Are we turning a deaf ear to a powerful communications tool? Some think so and this recent podcast features a prominent speaker emphasizing how we, as brands, should truly be using social media as a platform.
Could Amazon offer their Prime shipping service for free? If my personal purchasing habits are any indication, Amazon Prime nearly guarantees a significant increase in purchases compared to someone with a Prime membership.
We are a few weeks into college football season and this fact has been repeatedly bashed into my brain. Why? I live in the southeastern United States. In the past it’s been difficult to ignore college football in the South (and I wouldn’t recommend it if you want to have a conversation with….well, anyone). Today, it’s impossible to ignore if you spend time on a social network (this might not be interesting to 35% of you). Beyond the fans having conversations on Facebook and Twitter, the teams themselves are also well-versed in the social space. Here are a few data points.
I received the email below from the Chief Marketing Officer of Best Buy recently. The key takeaway? If you are responsible for customer data, please make sure you are being careful with said data. You never want to send an email like the one below but you might have to one day. It's a dangerous world out there and, while this is probably not an issue for Best Buy in the long term, it sure does sting a little bit.
Dear Valued Best Buy Customer,
On March 31, we were informed by Epsilon, a company we use to send emails to our customers, that files containing the email addresses of some Best Buy customers were accessed without authorization.
We have been assured by Epsilon that the only information that may have been obtained was your email address and that the accessed files did not include any other information. A rigorous assessment by Epsilon determined that no other information is at risk. We are actively investigating to confirm this.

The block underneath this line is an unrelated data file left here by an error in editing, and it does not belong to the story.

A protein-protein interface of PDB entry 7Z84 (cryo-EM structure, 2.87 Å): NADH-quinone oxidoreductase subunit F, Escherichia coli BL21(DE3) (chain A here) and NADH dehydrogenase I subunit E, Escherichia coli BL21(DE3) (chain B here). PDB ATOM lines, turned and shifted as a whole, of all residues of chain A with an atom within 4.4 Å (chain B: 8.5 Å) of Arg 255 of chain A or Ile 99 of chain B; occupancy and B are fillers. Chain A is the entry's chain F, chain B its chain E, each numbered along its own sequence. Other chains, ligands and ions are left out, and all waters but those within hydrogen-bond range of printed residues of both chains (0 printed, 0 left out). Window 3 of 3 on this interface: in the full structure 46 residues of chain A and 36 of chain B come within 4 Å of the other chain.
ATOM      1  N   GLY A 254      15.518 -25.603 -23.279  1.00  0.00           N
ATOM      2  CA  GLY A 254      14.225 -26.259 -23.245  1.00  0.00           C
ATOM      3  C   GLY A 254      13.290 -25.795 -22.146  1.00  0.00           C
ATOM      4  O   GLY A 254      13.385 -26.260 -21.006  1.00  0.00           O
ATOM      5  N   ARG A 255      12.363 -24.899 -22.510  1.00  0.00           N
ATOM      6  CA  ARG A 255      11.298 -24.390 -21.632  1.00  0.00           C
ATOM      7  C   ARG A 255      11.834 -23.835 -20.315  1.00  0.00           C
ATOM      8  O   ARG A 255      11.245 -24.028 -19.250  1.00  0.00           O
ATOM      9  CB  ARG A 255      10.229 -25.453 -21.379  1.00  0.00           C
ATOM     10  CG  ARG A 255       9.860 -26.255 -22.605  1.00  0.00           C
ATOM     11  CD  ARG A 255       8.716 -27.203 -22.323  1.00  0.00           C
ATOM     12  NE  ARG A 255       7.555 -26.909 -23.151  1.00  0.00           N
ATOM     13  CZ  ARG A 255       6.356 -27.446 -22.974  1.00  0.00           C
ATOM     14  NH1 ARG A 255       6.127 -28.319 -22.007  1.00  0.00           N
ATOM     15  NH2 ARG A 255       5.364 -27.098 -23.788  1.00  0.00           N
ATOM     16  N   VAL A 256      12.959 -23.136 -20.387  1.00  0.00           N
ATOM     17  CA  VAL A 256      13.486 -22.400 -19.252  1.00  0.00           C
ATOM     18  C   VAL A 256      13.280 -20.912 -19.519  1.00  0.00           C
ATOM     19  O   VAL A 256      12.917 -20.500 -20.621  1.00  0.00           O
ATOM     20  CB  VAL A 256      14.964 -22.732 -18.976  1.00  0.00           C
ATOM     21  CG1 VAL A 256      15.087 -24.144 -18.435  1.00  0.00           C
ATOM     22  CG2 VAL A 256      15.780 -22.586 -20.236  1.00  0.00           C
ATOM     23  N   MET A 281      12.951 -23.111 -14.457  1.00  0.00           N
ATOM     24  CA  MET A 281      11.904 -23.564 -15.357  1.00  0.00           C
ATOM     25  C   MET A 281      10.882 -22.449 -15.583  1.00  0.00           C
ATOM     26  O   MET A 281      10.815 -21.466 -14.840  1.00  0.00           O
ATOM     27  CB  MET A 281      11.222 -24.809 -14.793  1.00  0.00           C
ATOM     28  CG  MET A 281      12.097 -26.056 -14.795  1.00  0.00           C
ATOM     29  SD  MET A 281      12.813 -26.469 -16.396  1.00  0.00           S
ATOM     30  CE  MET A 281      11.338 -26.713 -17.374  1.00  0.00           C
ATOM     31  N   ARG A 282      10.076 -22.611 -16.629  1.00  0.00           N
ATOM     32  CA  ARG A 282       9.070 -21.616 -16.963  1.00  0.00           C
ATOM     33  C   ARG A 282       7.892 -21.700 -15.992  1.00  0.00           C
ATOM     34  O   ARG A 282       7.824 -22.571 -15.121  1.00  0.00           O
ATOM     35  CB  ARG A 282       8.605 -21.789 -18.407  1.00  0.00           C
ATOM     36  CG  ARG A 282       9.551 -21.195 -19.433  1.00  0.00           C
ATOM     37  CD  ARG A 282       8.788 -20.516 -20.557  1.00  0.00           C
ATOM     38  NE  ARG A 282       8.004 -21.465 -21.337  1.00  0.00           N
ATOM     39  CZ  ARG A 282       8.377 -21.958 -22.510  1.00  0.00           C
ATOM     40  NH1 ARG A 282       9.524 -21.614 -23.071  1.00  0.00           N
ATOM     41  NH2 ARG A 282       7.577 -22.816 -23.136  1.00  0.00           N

For your security, however, we wanted to call this matter to your attention. We ask that you remain alert to any unusual or suspicious emails. As our experts at Geek Squad would tell you, be very cautious when opening links or attachments from unknown senders.
In keeping with best industry security practices, Best Buy will never ask you to provide or confirm any information, including credit card numbers, unless you are on our secure e-commerce site,www.bestbuy.com. If you receive an email asking for personal information, delete it. It did not come from Best Buy.
Our service provider has reported this incident to the appropriate authorities.
We regret this has taken place and for any inconvenience this may have caused you. We take your privacy very seriously, and we will continue to work diligently to protect your personal information. For more information on keeping your data safe, please visit: http://www.geeksquad.com/do-it-yourself/tech-tip/six-steps-to-keeping-your-data-safe.aspx.
Barry Judge Executive Vice President & Chief Marketing Officer Best Buy
UPDATE: Since posting this article Google has updated their terms of service for the Google Chrome product. Still not entirely consumer friendly it is *much* better than the original and even carries a Google apology along with the terms of service amendment.
Is it just me or does that new model car on the road make the model only 1 year older look like it has aged decades? You know the feeling. You put down a massive amount of money on a new car and 1 year later the new model comes out. Your car looks completely outdated at that point. I suppose we can chalk the sensation up to good design.
Speaking of which.....I hopped on the Google Chrome bandwagon as soon as it was released. Switching back to Firefox 3.0 gave me that old car sensation. Is Google onto something? I wouldn't say that they have completely changed the landscape but they have created something very useful.
- The minimalist design is worth mentioning. The amount of screen real estate available for websites is increased without sacrificing necessary browser features.
- Desktop shortcuts for your favorite web applications: Similar to Mozilla's Prism offering you are able to create desktop shortcuts for any web app that you frequent. Handy.
- The name....Google Chrome. While I may not have tricked out my car, I have tricked out my internet experience.
- Third party cookie support...ugh. This is the biggest con for me and something that everyone should be paying attention to. Google Chrome allows for third party cookie support out of the box. You are then required to turn this feature off in the options menu if you so desire. My opinion: By default, all browsers should disable third party cookies thereby creating an opt-in solution vs. an opt-out solution. <sarcasm> I wonder if this has anything to do with DoubleClick? </sarcasm>
- Privacy. Google Chrome has the potential to leak massive amounts of information about you....the internet user. While nothing catastrophic in the way of an overflow or other attack has been discovered, the potential is there.
- As per usual, the Google terms of service is not very consumer friendly.